Value Creation - Experience - Commitment
CALIFORNIA Press-Telegram May 26, 1998

Welfare-to-work hiring starts slowly
PUSH: Omni trains addicts and homeless

By Michael White, Associated Press

CARSON - Two years ago April Herrera was living the nightmare life of a heroin addict, homeless and using her welfare check to help support a 15-year habit.
Nowadays, she’s a model employee at a fast-growing computer products company, recently promoted and optimistic about her future.
Herrera, 38 is among dozens of workers who benefited from a policy at Omni Computer Products that focuses on hiring the down and out.
About one-third of the company’s employees have been recruited through parole offices, halfway houses, homeless shelters and Alcoholics Anonymous.
After they join the payroll, Omni supports them with training programs, motivational seminars and, in some cases, loans.
In return, such workers have helped Omni, which recycles and markets ink cartridges for computer printers, reach $25.5 million in sales during 1997.
“I had enough people here who really cared about me,” Herrera said during a recent interview.
The architect of the policy is Omni president and chief executive Gerald Chamales, who fought his own battle with drug and alcohol addiction before founding the company in 1980. He started the hiring policy 12 years ago.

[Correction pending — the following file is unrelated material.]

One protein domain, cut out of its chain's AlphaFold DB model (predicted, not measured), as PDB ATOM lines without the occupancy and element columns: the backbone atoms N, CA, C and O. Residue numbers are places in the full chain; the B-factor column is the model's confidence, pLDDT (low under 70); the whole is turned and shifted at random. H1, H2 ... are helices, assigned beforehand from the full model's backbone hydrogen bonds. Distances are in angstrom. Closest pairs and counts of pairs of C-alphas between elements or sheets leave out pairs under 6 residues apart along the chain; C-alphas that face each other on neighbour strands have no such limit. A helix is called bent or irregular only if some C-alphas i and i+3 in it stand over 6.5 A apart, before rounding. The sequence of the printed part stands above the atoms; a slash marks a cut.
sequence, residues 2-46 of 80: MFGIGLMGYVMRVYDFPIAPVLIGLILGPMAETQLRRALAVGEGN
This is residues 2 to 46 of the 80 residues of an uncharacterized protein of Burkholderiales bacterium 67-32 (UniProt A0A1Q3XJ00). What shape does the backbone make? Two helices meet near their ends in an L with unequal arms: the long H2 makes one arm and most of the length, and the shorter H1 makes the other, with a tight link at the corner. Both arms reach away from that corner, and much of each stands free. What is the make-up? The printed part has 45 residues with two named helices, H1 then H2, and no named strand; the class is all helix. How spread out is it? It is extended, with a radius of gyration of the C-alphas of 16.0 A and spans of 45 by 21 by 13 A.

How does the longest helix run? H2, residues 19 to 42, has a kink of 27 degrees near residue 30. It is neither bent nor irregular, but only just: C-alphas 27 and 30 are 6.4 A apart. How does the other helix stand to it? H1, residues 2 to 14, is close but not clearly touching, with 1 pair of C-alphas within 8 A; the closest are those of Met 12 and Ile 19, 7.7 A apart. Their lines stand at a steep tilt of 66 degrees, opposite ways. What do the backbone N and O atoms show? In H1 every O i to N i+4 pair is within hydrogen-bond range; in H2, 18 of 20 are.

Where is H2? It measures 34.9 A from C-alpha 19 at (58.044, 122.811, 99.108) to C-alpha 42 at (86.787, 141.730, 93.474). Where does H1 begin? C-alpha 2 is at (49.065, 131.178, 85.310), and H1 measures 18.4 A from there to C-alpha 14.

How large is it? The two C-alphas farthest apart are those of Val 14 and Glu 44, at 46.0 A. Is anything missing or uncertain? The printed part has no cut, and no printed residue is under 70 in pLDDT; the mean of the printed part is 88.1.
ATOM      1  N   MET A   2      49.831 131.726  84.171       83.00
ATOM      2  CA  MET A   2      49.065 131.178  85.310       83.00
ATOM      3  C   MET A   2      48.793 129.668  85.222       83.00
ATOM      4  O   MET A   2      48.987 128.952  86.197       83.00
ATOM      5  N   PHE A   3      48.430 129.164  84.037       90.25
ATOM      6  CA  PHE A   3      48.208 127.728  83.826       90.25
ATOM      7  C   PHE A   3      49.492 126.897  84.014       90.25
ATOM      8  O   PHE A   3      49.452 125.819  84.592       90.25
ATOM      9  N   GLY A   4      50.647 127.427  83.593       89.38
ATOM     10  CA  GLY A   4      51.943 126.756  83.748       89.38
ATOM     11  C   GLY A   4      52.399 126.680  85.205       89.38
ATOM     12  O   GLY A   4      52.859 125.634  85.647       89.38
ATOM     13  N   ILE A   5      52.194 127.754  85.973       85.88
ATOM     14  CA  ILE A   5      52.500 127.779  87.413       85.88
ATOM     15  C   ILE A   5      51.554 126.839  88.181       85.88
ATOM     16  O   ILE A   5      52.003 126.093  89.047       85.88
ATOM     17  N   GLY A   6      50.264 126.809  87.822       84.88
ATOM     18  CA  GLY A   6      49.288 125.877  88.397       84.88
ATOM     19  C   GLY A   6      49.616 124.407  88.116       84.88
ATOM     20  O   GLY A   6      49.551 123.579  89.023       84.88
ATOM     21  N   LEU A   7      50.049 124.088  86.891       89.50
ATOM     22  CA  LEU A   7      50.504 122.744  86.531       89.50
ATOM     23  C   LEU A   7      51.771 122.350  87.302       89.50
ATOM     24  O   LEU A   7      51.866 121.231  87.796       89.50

“I guess you could say we recycle human beings,” said Chamales.
Among those who stay on the job for more than six months, the retention rate for disadvantaged workers is 26 percent, compared to a 16 percent rate for others, Chamales said.
Omni recruiters look for indications that prospective workers are committed to bettering their lives.
Chamales argues others could emulate his policy with enough commitment and patience.
Training classes must start with the basics: how to dress, how to speak to a client or colleague, how to shake hands and look someone in the eye.
Costs can be high: Omni has $250,000 out in loans to workers who lost credit or built up debt.
Nevertheless, the policy has made his company stronger, Chamales says.
When you get the right people they will give you 300 percent because they’re so desperate to rebuild their lives,” he said.